Researchers at Florida State University has revealed that , carbon that’s been locked up in the Congo’s soils for 100’s to 1000’s of years is starting to seep out.
Congo basin, the world’s second largest tropical forest after the Amazon currently holds 20 billion tons of carbon in its soil.
Researchers analysed the samples of river water from 19 sites in the Kivu region of the eastern Democratic Republic of Congo, representing a gradient from pristine forest to completely deforested.
It is to be noted that, approximately 927 square miles of forest were lost in the region from 2000 to 2010.
In order to find what’s being lost from the system, researcher’s analysed the radiocarbon age and chemical makeup of dissolved carbon, which leaches into the rivers from the nearby soils.
According to the research Pristine forests were leaking young, modern carbon that plants had recently pulled out of the air through photosynthesis.
But researchers were shocked when they noticed the carbon leaking from completely deforested sites was about 1,500 years old.
“Most of our deforested catchments had lost their tree cover more than two decades before the study, so post-deforestation erosion is a major factor,” study author Travis Drake said.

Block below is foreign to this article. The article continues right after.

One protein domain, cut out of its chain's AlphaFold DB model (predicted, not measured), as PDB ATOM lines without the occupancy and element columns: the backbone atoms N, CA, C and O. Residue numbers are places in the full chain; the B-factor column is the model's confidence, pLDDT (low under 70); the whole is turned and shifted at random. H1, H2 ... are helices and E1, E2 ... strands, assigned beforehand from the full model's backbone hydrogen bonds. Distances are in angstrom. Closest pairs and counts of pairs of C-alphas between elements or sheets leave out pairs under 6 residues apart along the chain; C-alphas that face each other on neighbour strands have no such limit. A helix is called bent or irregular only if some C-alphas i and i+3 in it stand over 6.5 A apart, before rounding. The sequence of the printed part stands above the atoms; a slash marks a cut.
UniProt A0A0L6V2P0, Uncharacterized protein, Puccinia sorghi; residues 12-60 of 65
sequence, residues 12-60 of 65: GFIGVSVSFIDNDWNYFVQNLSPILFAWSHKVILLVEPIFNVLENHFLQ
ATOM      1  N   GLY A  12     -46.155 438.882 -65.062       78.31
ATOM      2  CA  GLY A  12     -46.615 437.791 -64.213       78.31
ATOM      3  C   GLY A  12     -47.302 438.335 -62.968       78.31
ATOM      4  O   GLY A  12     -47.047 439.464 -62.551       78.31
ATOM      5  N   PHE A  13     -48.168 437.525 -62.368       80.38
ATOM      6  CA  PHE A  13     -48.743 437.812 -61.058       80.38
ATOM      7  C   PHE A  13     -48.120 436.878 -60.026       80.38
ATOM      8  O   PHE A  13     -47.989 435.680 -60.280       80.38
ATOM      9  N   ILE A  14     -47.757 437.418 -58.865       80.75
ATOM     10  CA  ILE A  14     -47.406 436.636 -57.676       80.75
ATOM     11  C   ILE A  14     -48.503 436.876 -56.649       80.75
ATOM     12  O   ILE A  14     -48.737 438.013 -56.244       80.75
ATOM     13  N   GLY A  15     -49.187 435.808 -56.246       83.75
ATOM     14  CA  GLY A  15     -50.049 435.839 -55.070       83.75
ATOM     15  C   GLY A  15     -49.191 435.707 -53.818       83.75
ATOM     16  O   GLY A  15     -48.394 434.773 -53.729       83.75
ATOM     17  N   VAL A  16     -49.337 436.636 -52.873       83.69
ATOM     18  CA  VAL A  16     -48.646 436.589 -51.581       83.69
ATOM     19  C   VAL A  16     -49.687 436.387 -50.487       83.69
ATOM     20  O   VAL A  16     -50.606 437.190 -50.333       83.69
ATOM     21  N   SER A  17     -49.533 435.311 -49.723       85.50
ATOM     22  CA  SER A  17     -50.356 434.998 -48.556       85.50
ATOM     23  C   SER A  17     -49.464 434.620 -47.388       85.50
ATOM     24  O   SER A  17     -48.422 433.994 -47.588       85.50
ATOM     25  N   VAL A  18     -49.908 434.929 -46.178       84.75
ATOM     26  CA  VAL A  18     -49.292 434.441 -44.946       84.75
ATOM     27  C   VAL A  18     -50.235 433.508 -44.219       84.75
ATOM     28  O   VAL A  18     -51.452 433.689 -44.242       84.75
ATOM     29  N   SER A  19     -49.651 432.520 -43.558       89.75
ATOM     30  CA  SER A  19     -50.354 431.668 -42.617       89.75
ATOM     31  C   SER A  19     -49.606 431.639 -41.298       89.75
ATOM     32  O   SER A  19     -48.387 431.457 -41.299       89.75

This age indicated to the researchers that they were looking at carbon from deeper parts of the soil—stuff that was once stable but, as the trees are cleared and fields are plowed, is being surfaced and lost.
“The seasonal tilling of croplands followed by heavy rains likely erodes the surface soils, exposing the older [carbon] we measured in the streams.”– he added.
“Generally, classic sustainable agricultural practices would probably go a long way, especially the implementation of terraces to prevent erosion,” Drake said.
According to WWF’s Central African regional office (CARPO) , Congo basin loses 3.7 million acres a year to agriculture, logging, road development, oil exploitation and mining.
According to a another Study “Since 2003, the total length of roads near congo basin has increased by nearly 100,000 kilometres — from 144,000 to 231,000 kilometres”
“Two-thirds of the forests in the Congo River Basin could disappear within 50 years if logging and mineral exploitation continues at current rates”– environmental group WWF said in a report.